Environmental review and analysis of transmission line projects is an iterative process. A project is proposed; the proposal is reviewed; alternatives are developed; comments are solicited and considered; revisions are made. Then the process repeats.
The Southline Transmission Line Project provides a great example. The Bureau of Land Management New Mexico and Western are co-lead agencies preparing the environmental impact statement for the project. The BLM recently completed meetings with Federal, state and county agencies as part of the process of developing alternatives for the project.
These meetings were an opportunity for the agencies to review the preliminary alternative routes being considered by the BLM and Western for the project and identify concerns and issues with any of the alternative routes. Input from the agencies will be included in the final alternatives development report and keeps the environmental analysis moving forward on schedule.
The BLM and Western expect to complete a draft EIS later this year. That’s when the public will have a chance to review and comment on the draft EIS. Those comments will then be considered as the agencies develop a final EIS.
Have you ever wanted to know more about the National Environmental Policy Act, or NEPA, process and how Federal agencies analyze projects? Here’s a chart that shows the steps in the process. You can also learn more in the NEPA section of the Department of Energy’s website.
The Bureau of Land Management recently released the scoping summary report for the proposed Southline Transmission Line project, ending the 90-day scoping period for the project environmental impact statement.
BLM and Western, as joint lead agencies in the preparation of the EIS, held six open houses in New Mexico and Arizona in May during the scoping phase. The scoping phase gives the public the opportunity to learn about a proposed project, share concerns and provide comments on what potential impacts should be analyzed in the draft EIS expected in 2013.
Major concerns discovered during the scoping process included the NEPA process and BLM’s management plan amendment, wildlife impacts and socioeconomic impacts.
Southline Transmission, LLC, proposes to construct, operate and maintain a 360-mile, high-voltage power line from Afton, N.M., to Saguaro substation northwest of Tucson, Ariz. About 240 miles would be new construction of a 345-kilovolt line on mostly BLM land while the rest would be an upgrade to an existing Western line. If completed, the line will add 1,000 megawatts of transmission capacity to the southwest.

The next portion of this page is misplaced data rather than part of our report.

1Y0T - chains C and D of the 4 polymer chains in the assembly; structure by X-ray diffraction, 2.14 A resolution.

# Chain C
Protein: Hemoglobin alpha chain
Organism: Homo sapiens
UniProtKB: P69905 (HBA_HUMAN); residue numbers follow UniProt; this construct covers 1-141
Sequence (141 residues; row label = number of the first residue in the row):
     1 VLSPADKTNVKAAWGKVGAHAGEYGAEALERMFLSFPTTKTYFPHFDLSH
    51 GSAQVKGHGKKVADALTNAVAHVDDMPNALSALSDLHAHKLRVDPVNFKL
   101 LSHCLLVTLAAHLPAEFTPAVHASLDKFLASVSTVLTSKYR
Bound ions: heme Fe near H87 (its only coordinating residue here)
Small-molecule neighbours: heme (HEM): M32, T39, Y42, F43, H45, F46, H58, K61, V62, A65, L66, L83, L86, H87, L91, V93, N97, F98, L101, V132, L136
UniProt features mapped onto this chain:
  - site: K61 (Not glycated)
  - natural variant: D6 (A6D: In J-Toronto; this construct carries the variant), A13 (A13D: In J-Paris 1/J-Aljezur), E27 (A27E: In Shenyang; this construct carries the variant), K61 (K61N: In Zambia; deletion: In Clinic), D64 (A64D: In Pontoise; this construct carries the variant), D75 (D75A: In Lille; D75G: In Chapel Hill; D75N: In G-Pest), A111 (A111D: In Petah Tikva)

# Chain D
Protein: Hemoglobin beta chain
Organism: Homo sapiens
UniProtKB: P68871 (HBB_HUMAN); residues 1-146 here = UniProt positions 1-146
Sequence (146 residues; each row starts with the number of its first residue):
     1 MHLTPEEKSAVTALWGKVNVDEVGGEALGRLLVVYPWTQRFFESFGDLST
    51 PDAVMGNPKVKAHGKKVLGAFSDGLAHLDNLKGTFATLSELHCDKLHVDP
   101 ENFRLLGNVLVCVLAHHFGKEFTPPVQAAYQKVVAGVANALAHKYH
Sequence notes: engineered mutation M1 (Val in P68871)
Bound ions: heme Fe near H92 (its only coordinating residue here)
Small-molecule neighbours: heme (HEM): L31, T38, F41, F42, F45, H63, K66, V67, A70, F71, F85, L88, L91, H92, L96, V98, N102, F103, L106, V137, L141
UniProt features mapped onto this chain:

Two Western employees participated in the Bureau of Land Management Solar Workshop in Las Vegas Nevada March 6-8, 2012. BLM put on the workshop to provide information to Bureau of Indian Affairs on developing solar projects on Federal lands.
These workshops include reviews of BLM environmental impact studies, BLM solar zones, and panels on lessons learned and project sponsor challenges.
Western Operations Support Specialist John Steward provided an overview of transmission development processes with a focus on solar projects. “It was a great experience to speak at a workshop that provided me the opportunity to educate others on Western’s role as a transmission service provider and a facilitator for interconnections,” said Steward.
Transmission Infrastructure Program Senior Investment Officer Roman Fontes also participated in the BLM workshop. He served on a development panel with other Federal agencies and commercial developers discussing the standards and selection process used to screen projects for viability. “BLM solar workshops are an important forum for exchanging information with BLM, BIA, NREL and industry partners on key development tasks to realize solar projects,” said Fontes. “The panel discussed challenges and lessons learned for commercial developers and including commercial aspects of Purchase Power Agreements and Transmission Service Agreements, and bank and finance requirements.”
Fontes also conducted a follow up session with BIA participants on commercial and finance structures, negotiations and lease and lease-back arrangements.